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Question

Digilent driver providing only 0.6A at max for single motor. But I require current upto 1.5A how to overcome this problem.

Also there is no braking in motor driver. Is there any option in driver to electrically brake the motor. 

 

Thanks in Advance

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Hi,

How are you powering your motors? Are you using an external power supply?

As for braking, there is no way with this hardware setup to dynamically brake the motors, but there are a few ways that you can emulate braking.

You could use a lower PWM value on the "Mode" pin to induce the motors to run at an effectively lower voltage, consequently lowering their speed and emulating a "braking" effect. Alternatively, you could also just no longer provide any power to the motor by driving the "enable" pin to a logic high voltage state so that the motors would quickly coast to a stop. The fastest way to brake to the motors would be to start running them in the reverse direction that they are currently going in.

Thanks,
JColvin

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I have similar issue that Kamal has.. The current for mine driver runs at about 0.4A with normal load, but clips to 0.2A per motor when the motor is stalled. I was expecting stalled current to to shoot up (approx 5A based on my motor voltage and motor winding resistance) and hoping that the Digilent myrio motor driver will clip it at 1.5A as listed on the specs. That would have provided enough power to overcome larger loads. Never expect the opposite to happen. It drops instead of increasing. Anyone here idea what is going on?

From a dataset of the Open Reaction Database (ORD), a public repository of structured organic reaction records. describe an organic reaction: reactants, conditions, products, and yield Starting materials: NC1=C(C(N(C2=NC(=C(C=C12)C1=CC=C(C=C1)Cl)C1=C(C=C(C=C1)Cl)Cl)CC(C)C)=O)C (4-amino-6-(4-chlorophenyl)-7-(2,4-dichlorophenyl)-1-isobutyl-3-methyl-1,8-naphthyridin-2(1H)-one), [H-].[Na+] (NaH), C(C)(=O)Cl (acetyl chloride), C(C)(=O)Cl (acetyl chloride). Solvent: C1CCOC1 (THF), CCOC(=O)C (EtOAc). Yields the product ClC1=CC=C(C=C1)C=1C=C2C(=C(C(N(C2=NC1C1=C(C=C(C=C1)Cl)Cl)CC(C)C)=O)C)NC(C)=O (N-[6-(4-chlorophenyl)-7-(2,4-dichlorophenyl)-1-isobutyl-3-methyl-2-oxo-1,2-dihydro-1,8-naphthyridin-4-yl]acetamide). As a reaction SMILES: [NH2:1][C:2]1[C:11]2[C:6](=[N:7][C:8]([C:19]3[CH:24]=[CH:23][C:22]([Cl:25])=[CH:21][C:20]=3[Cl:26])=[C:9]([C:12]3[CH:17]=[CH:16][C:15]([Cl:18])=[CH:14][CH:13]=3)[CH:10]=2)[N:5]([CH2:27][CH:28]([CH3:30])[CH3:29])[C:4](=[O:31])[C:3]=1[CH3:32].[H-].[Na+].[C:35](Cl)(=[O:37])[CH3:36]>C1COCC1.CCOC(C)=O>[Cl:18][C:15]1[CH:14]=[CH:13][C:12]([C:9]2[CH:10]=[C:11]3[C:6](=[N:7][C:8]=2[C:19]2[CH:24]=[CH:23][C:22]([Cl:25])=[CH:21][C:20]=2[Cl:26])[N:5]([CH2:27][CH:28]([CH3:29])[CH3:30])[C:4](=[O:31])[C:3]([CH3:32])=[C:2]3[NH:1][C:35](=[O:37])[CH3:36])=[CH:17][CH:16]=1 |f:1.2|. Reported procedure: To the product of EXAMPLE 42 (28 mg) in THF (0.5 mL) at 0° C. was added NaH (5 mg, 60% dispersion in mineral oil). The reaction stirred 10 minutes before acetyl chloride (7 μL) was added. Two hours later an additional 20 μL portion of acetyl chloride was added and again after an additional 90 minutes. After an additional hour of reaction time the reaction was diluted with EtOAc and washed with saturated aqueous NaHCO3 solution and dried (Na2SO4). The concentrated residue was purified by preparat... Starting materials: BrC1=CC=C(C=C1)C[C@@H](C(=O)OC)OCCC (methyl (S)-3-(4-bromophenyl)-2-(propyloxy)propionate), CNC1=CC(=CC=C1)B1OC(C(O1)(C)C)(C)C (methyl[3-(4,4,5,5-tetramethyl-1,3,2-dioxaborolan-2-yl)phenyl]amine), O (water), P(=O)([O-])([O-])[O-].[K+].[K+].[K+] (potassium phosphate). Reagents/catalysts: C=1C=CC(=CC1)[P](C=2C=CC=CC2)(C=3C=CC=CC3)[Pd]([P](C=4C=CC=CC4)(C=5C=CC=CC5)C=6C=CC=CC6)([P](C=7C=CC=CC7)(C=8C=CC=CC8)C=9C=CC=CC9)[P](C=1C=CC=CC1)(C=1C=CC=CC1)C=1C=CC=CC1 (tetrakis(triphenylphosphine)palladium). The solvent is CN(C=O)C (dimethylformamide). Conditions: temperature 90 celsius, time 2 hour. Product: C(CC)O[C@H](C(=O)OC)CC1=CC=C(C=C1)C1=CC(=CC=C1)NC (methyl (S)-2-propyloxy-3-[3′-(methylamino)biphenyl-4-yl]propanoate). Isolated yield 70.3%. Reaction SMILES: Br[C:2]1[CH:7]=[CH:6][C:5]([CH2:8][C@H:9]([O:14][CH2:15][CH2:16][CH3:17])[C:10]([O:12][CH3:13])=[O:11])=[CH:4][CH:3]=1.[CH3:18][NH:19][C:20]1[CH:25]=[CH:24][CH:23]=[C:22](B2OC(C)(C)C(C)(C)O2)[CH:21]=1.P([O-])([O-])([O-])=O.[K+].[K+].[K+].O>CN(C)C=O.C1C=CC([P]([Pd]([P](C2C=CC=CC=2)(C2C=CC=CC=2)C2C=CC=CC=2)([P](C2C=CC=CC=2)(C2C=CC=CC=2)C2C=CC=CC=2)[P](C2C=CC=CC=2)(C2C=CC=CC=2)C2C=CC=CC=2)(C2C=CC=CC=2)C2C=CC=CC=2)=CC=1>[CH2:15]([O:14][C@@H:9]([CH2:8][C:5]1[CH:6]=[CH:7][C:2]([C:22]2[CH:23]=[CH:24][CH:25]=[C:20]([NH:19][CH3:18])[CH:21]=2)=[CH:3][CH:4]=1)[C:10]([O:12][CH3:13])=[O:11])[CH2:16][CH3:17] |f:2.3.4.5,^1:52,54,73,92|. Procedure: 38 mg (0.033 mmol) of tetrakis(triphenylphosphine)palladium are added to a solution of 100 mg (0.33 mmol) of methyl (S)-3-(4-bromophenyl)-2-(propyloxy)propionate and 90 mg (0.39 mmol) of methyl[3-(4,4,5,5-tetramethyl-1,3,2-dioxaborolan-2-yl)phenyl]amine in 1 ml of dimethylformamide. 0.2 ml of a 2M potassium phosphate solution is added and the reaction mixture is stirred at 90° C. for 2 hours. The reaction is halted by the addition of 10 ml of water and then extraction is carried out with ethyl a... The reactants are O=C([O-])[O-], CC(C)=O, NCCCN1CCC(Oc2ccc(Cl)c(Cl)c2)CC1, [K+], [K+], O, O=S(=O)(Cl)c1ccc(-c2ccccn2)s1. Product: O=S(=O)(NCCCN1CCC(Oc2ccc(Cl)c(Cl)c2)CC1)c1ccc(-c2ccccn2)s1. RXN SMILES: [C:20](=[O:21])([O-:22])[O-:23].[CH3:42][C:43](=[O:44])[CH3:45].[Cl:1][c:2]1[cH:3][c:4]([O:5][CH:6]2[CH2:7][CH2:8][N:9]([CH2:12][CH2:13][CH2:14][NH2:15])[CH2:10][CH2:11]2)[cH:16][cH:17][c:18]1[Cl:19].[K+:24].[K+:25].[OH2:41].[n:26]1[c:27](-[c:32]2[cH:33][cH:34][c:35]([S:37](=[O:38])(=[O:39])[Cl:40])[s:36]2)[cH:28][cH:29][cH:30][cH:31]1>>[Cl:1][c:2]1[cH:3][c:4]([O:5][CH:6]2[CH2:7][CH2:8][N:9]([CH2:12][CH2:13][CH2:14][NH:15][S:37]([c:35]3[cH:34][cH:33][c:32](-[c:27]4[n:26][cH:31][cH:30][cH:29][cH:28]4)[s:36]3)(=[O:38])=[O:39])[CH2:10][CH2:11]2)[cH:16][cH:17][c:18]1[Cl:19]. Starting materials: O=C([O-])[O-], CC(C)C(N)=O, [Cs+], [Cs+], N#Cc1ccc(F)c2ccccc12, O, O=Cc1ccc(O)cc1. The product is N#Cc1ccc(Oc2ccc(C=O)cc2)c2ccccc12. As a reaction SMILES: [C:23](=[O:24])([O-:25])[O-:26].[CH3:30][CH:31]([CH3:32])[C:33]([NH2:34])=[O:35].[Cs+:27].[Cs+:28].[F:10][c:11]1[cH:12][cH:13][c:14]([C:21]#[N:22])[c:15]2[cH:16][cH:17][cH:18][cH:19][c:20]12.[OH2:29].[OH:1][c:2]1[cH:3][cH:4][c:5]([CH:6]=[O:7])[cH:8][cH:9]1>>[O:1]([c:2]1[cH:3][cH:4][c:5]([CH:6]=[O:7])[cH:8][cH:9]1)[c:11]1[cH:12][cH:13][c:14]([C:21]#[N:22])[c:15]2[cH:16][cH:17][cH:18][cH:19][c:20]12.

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Hi mospeada,

After looking through the datasheet of the Allegro A4973 that is on the board, my guess is that the chip is getting overheated and entering thermal shutdown since it looks like this particular chip can only dissipate a little under 2 Watts at 25 degrees C. What voltage are you running the motors at since that will give a good indication of the power you're attempting to draw through the chip.

Thanks,
JColvin

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